But why forgive at all? If forgiveness isn’t natural or fair or easy—if it only comes with great difficulty, over time—why should I forgive? After all, those 47 wrongs weren’t my fault, so why should I let them all go? Paul answered the question of "Why forgive?" in the rest of his instruction to the Ephesians. "Be kind and compassionate to one another, forgiving each other," he wrote, and then continued, "just as in Christ, God forgave you" (Ephesians 4:32). Why should I forgive?  Because God forgave me.

It’s simple, really. I forgive because I’m forgiven. Perhaps, then, the unforgiveness in my heart is a symptom of a larger problem: that I have forgotten just how much forgiveness God granted me, and at how great a price! Indeed, how many yellow legal pads would my offenses fill? I shudder to imagine. And yet, the King graciously forgave them all. How, then, can I not forgive others? (Matthew 18:21-35)

In Les Miserables, a merciful bishop was "kind and compassionate" to Jean Valjean. Rather than count his theft against him, the bishop forgave the offense and set Valjean free. Because of the kindness shown to him, Valjean in turn showed kindness to others. He traded crime and deceit for generosity and truth. Jean Valjean forgave others because he never forgot the forgiveness he had received.

"Another story must begin," sang a grateful Jean Valjean in the Les Miserables musical. In the same way, another story begins when I accept God’s forgiveness to me. The gospel is, in essence, the hope of another story—a new life and a new heart. In Jesus, my new life is both transformed and characterized by forgiveness: I’ve been transformed by God’s forgiveness toward me, so I should now be characterized by my forgiveness toward others.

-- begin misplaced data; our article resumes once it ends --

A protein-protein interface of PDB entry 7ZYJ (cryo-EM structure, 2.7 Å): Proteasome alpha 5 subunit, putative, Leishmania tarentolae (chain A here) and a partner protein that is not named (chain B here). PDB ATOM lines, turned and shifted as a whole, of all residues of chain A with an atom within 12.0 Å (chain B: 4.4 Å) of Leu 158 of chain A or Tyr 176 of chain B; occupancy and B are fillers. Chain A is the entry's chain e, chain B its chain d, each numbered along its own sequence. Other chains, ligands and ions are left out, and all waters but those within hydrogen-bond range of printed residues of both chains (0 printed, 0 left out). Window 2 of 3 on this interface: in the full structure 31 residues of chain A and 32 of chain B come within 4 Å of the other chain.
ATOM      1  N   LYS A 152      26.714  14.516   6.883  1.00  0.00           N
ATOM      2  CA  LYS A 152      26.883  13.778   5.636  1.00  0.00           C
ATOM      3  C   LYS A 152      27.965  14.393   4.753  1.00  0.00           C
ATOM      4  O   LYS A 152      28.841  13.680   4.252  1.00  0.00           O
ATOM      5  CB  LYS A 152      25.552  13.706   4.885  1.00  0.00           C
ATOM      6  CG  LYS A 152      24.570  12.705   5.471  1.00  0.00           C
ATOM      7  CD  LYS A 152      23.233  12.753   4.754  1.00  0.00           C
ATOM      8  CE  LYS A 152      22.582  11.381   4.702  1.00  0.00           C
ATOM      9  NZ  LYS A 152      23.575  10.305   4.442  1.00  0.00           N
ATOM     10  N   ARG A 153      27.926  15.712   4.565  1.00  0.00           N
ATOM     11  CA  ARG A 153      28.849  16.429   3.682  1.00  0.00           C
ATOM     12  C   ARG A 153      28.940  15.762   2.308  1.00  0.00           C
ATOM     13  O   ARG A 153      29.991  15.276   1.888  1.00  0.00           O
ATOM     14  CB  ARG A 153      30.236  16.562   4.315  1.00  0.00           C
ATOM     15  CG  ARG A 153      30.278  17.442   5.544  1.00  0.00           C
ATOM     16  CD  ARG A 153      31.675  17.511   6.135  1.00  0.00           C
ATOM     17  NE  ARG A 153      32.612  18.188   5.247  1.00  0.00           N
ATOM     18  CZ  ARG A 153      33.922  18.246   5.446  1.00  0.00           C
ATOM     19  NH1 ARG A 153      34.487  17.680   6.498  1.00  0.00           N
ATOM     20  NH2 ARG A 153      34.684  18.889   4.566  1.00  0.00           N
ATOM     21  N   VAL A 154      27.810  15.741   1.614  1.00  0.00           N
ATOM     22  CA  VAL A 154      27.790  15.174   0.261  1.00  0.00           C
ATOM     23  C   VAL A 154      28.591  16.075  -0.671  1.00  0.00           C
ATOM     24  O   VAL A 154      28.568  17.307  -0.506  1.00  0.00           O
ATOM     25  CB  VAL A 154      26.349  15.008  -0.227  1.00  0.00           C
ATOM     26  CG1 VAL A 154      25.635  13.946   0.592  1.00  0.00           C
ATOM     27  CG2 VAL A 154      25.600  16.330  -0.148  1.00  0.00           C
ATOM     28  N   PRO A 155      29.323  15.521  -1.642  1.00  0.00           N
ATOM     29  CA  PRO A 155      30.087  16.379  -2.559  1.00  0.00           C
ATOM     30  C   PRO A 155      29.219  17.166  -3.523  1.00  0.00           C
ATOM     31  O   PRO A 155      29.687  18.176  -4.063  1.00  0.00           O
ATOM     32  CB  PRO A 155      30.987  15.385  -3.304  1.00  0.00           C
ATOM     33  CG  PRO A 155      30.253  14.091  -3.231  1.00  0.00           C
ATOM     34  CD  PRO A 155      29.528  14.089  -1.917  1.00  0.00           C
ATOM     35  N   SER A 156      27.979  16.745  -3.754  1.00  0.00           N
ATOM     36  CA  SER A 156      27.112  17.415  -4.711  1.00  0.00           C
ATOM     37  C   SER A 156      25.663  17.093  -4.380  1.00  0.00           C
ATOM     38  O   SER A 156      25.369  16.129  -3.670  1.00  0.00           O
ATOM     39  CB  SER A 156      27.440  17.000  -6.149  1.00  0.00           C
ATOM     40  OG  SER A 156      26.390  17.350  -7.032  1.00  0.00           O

On my own, it isn’t hard to remember offenses, or even count them on a legal pad. Hurtful words, heartbreaking upsets, disappointing deceptions—my mind can recall all these with ease. But such a list has no place in the heart of a Christ-follower. In Jesus, I must forgive much, because I’ve been forgiven much.

Today, I will start a new list—one that could undoubtedly fill too many legal pads to count. I will record the Lord’s kindness to me: His mercies, His faithfulness, His compassion, and the benefits of His saving grace. Here is a list worth keeping:

"Praise the Lord, O my soul,
and forget not all his benefits—
who forgives all your sins…
The Lord is compassionate and gracious,
slow to anger, abounding in love.
He will not always accuse,
nor will he harbor his anger forever;
he does not treat us as our sins deserve
or repay us according to our iniquities.
For as high as the heavens are above the earth,
so great is his love for those who fear him;
as far as the east is from the west,
so far has he removed our transgressions from us." (Psalm 103:2-3, 8-12)

Amy Storms lives in Santa Clarita, California, with her pastor-husband Andy, their kids Nathan, Anne, and Molly, and a terribly unmotivated basset hound named Belle. Along with guacamole and Dr. Pepper, words are some of Amy’s very favorite things. She loves to read words, craft them on the page, and say them. Too many of them. Read more of Amy’s words at www.amystorms.com.


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About

Amy Storms is a wife, mom, and writer in Joplin, Missouri. An Oklahoma girl at heart, she lives with her pastor-husband Andy, their kids Nathan, Anne, and Molly, and about a hundred other "sons" in a dorm at her beloved alma mater, Ozark Christian College. Along with guacamole and Dr. Pepper, words are some of her very favorite things. She loves to read words, craft them on the page, and, of course, say them. Too many of them.


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A List Worth Keeping

by Amy Storms time to read: 5 min